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AR.

ALVAR AALTO
(1898 – 1976)
• Hugo Alvar Henrik Aalto( 3
February 1898 – 11 May 1976)
was a Finnish architect and
designer, as well as a sculptor and
painter.
• His work includes architecture,
furniture, textiles and glassware.
• Aalto's early career runs in
parallel with the rapid economic
growth and industrialization of
Finland during the first half of the
twentieth century and many of
his clients were industrialists;
among these were the Ahlström-
Gullichsen family.
• The span of his career, from the 1920s
to the 1970s, is reflected in the styles
of his work, ranging from Nordic
Classicism of the early work, to a
rational International Style
Modernism during the 1930s to a
more organic modernist style from
the 1940s onwards.
• His furniture designs were considered
Scandinavian Modern.
• What is typical for his entire career,
however, is a concern for design as a
Gesamtkunstwerk, a total work of art;
whereby he – together with his first
wife Aino Aalto – would design not
just the building, but give special
treatments to the interior surfaces
and design furniture, lamps, and
furnishings and glassware.
• Furniture and glassware's
WORKS OF ALVAR
AALTO
WORKERS CLUB
(1924)
WORKERS CLUB (1924)
ARCHITECTURAL SYLE: Nordic Classical

FEATURES:
• Discontinuous glazing on all four sides at
entrance level.
• This building houses a restaurant and a
coffee bar which supports the auditorium
above.
• He employs various classical devices:
1. Circular atrium
2. Doric columns
3. Palladian window
4. Cartouches to decorate
the stuccoes wall.
A.
A.
B.

B.

GROUND FLOOR PLAN

C.

C.

FIRST FLOOR PLAN


D.

D.

SECOND FLOOR PLAN

SECTION
AA’
• Implied Symmetry on
the longer elevation
but its symmetrical
on the shorter sides.
• The elements of the
building are either
squares or multiple of
squares.
• The Palladian window
is symmetrically
placed relative to the
auditorium.
• Vernacular timber
detailing for the stairs
PAIMIO SANATORIUM
(1929-1933)
PAIMIO SANATORIUM (1929-33)
ARCHITECTURAL SYLE: Functionalism

FEATURES:

• Uses RCC frame with infill being an


insulating brick cavity wall which is then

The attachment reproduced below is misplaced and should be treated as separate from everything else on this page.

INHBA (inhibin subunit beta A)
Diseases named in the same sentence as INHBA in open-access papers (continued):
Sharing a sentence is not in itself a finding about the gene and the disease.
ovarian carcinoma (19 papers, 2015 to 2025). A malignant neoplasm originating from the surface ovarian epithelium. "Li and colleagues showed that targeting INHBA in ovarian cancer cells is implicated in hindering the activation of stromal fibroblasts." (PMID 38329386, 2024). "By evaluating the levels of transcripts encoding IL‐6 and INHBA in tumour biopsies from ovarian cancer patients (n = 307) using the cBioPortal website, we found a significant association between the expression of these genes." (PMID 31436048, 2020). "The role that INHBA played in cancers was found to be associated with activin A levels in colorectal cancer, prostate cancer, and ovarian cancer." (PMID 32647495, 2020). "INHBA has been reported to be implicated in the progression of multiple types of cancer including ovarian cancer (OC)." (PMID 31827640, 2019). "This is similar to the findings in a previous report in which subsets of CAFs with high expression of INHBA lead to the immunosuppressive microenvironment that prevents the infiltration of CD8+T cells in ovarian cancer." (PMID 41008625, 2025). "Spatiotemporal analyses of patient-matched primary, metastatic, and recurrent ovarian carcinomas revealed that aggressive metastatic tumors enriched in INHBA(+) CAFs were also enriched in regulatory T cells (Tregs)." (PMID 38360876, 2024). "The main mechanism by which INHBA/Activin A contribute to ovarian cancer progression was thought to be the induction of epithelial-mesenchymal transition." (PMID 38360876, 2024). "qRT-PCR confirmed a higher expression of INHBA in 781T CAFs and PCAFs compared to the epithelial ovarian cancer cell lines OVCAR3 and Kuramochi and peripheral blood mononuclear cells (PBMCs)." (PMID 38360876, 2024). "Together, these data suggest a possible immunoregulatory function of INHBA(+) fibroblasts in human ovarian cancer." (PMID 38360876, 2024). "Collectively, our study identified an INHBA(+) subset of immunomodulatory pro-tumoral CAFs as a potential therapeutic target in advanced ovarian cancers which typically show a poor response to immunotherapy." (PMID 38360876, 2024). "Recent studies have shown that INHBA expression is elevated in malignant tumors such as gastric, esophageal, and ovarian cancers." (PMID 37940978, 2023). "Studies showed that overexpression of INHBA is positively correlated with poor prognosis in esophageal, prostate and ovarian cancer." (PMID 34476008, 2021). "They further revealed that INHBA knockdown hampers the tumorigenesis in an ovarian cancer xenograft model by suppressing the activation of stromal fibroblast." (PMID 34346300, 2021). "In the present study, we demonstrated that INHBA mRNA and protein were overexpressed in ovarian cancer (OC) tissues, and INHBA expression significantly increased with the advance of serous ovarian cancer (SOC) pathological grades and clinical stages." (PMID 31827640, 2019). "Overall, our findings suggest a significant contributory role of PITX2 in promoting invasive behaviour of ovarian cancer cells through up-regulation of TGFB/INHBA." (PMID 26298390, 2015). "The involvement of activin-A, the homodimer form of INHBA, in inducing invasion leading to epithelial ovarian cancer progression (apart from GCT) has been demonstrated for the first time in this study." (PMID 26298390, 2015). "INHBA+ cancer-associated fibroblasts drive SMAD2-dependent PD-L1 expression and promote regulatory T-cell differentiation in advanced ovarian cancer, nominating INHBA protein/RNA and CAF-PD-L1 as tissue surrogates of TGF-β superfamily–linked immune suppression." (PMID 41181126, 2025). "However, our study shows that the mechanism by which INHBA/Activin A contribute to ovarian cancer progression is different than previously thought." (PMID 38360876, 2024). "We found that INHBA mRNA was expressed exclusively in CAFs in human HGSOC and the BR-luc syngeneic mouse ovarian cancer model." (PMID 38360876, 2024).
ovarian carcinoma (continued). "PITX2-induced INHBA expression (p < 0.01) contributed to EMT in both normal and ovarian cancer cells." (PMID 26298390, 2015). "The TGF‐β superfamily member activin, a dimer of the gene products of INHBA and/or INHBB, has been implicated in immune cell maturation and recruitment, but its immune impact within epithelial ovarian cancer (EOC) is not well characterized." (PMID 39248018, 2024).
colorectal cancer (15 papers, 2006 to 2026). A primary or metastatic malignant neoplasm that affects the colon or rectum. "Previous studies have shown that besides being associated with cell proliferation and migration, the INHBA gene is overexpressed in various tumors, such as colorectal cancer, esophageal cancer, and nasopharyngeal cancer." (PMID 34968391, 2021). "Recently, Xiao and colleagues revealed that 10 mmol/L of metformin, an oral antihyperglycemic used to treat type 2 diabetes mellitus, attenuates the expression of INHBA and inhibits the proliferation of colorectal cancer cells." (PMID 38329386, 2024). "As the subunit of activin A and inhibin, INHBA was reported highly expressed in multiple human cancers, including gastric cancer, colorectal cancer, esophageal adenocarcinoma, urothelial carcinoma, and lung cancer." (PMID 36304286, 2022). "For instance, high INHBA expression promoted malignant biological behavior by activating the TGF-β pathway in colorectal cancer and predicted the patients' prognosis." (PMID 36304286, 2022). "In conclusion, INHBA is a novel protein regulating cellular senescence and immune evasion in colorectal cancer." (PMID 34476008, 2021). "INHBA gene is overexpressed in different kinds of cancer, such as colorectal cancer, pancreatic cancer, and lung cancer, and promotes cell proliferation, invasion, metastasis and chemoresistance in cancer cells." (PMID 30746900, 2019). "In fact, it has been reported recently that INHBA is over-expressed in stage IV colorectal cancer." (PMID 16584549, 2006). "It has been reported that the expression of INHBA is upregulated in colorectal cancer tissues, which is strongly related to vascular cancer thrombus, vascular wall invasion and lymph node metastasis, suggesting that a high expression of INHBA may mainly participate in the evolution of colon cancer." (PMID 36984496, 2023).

rendered an painted white.
• Sun trapped balconies are cantilevered
from the tapering RCC frame.

• Exposed lift shaft on the


external wall.

• Free form cantilevered


canopy.
• Orientation: south of the balconies and the roof top sundeck was determined by the
dedication to the supposed “healing “ powers of the sun.
• West: doctors houses; North : staff flats.
• Plan was meant to be functionally zoned and biodynamical aligned to the compass so that
the direction of each wing was defined according to its requirements for sunshine and
view.

SITE PLAN GROUND FLOOR PLAN


A continuous sundeck that runs over the patient
wing is protected with RCC canopy to reduce solar
gain.

• Dining room was an enclosed mezzanine


suspended from steel hangers form above.

• It had a lot of natural light


due to double-height
windows, the sun blinds
outside prevented glare.

• Main staircase has natural light


which is further enhanced by the
yellow color of the stairs.
• Each patient had their own wall mounted • Door handles designed to prevent coat
cupboard and basin. sleeves from being caught in them.

• Designed lamps that were placed out


of the patients line of vision.
SITE PLAN
GROUND FLOOR PLAN
VILLA MAIREA (1924)
VILLA MAIREA(1924)
ARCHITECTURAL SYLE: Modernism

FEATURES:
EXTERIOR

• The courtyard of the villa was inspired by the


organization of vernacular farmstead.
• The massing was inspired by the falling
waters by Frank Lloyd Wright.
G C C C H
F I K

H K

D
L
B C
H
C
E

Ground floor plan First floor plan • A – Dining room


• B – Sauna
• C – Living room
• D- Library
• E - Studio
• F - Staff
• G - Kitchen
• H- Restroom
• I – children play
• The interiors •
area
J – Guest wing
follow the grid of • K – Children’s room
• L - Master
2850 x 2850 m bedroom
• Teak clad living room projects forward to
create shallow balconies that lead on to
the principle bedroom above.

• Bedroom windows project out


at an angle to address the line
of approach to the house
through the forest.
• The main entrance to the – the
door is approached under a two
level canopy supported by
compound timber column and
screened by miniature forest of
poles.
Main staircase inspired by Japanese
bamboo screens.

Sculpturally elaborate fireplace


forms a strong visual and
symbolic focus.

Rattan – wrapped columns


continue to evoke the Finnish
forest.
Screening by vertical poles help to
differentiate the interlinked spaces.

To enter this inner sanctum, columns are


made to resemble tree trunks are located at
certain points to create the impression
similar to that of emerging through the
fringes of a forest clearing.
COMPILED BY
MERLINA J
MARIA ANN KURIAN
PREETHA ARUL PAPPA
KEERTHANA R.S